Go Back   DaemonForums > Miscellaneous > General Hardware

General Hardware General hardware related questions.

Thread Tools Display Modes
Prev Previous Post   Next Post Next
  #1   (View Single Post)  
Old 1st November 2008
JMJ_coder JMJ_coder is offline
VPN Cryptographer
Join Date: May 2008
Posts: 464
Default How can I tell if my USB drive is bad?


Like the title asks. I have an old SanDisk Cruzer - 128MB. I plugged it into my new laptop and nothing - it was recognized, but didn't configure it to be mounted. That is, I got the umass0 and scsibus0, but no mention of the sd0 in the messages when I plugged it in.

I thought maybe there was something wrong with the USB port or kernel until I thought to try another USB drive - a newer 2GB Cruzer. And to my relief it was recognized, configured and I was able to mount it. But that raises the question of whether the 128MB drive is then bad. It is able to be mounted on my other computers running Slackware and Windows and on the Windows machines at the University. But, this drive is no spring chicken - and I have corrupted the data on it more than once. Is there a way for me to definitively test this thing?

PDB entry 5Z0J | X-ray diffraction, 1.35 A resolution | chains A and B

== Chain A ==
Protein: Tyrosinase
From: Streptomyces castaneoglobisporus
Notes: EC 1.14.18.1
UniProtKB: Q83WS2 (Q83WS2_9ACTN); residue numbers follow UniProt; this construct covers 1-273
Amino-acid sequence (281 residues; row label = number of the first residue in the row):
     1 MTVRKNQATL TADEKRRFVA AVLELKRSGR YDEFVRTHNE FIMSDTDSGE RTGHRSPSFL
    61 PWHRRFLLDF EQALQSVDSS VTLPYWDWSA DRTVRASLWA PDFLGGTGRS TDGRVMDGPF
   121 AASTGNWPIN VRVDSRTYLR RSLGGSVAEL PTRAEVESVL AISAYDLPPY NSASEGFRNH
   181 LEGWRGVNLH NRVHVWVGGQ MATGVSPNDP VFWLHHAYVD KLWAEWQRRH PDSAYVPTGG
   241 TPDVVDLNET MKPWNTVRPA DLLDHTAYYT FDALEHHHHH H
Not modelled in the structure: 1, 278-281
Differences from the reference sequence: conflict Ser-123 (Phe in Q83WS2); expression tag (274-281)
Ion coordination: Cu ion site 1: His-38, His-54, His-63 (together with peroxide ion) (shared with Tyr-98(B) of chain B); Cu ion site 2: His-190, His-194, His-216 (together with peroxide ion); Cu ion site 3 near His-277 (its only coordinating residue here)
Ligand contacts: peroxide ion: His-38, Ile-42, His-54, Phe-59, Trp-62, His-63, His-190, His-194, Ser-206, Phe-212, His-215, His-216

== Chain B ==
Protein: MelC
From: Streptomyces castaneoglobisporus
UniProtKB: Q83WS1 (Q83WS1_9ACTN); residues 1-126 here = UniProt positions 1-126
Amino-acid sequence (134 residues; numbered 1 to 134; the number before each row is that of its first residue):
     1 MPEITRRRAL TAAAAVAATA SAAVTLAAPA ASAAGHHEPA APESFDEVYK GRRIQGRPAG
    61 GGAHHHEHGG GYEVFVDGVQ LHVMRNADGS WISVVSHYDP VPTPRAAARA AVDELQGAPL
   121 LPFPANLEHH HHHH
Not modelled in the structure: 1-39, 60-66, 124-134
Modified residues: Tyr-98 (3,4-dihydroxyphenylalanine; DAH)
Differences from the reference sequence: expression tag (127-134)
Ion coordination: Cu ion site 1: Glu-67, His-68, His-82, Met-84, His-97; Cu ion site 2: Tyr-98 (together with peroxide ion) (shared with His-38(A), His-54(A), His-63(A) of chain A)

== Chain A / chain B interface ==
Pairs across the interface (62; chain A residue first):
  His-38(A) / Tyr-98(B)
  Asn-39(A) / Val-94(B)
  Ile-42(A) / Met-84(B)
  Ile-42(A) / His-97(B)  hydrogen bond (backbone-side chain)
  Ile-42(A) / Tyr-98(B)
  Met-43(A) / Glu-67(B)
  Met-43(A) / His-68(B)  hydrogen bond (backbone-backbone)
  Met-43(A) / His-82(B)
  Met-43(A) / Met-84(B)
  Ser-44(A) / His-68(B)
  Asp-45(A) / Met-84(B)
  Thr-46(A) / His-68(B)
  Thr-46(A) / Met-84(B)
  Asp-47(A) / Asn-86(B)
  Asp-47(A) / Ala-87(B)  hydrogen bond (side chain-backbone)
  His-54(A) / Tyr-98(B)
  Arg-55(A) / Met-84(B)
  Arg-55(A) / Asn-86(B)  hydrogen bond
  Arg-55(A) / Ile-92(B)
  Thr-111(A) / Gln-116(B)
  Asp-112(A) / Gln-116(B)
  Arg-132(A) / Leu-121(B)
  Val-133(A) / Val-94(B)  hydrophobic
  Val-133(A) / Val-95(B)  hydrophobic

And the WORD was made flesh, and dwelt among us. (John 1:14)
Reply With Quote

Thread Tools
Display Modes

Posting Rules
You may not post new threads
You may not post replies
You may not post attachments
You may not edit your posts

BB code is On
Smilies are On
[IMG] code is On
HTML code is Off

Forum Jump

Similar Threads
Thread Thread Starter Forum Replies Last Post
looking for external drive buy suggestions gosha General Hardware 20 5th September 2009 05:32 AM
which drive is what? knasbas OpenBSD Installation and Upgrading 2 20th July 2009 09:48 PM
Did I fry my hard drive? JMJ_coder General Hardware 7 23rd December 2008 10:38 PM
CF as a *BSD hard drive? JMJ_coder General Hardware 26 31st July 2008 05:13 PM
USB flash drive criglerj NetBSD General 1 26th July 2008 01:25 AM

All times are GMT. The time now is 08:10 AM.

Powered by vBulletin® Version 3.8.4
Copyright ©2000 - 2018, Jelsoft Enterprises Ltd.
Content copyright © 2007-2010, the authors
Daemon image copyright ©1988, Marshall Kirk McKusick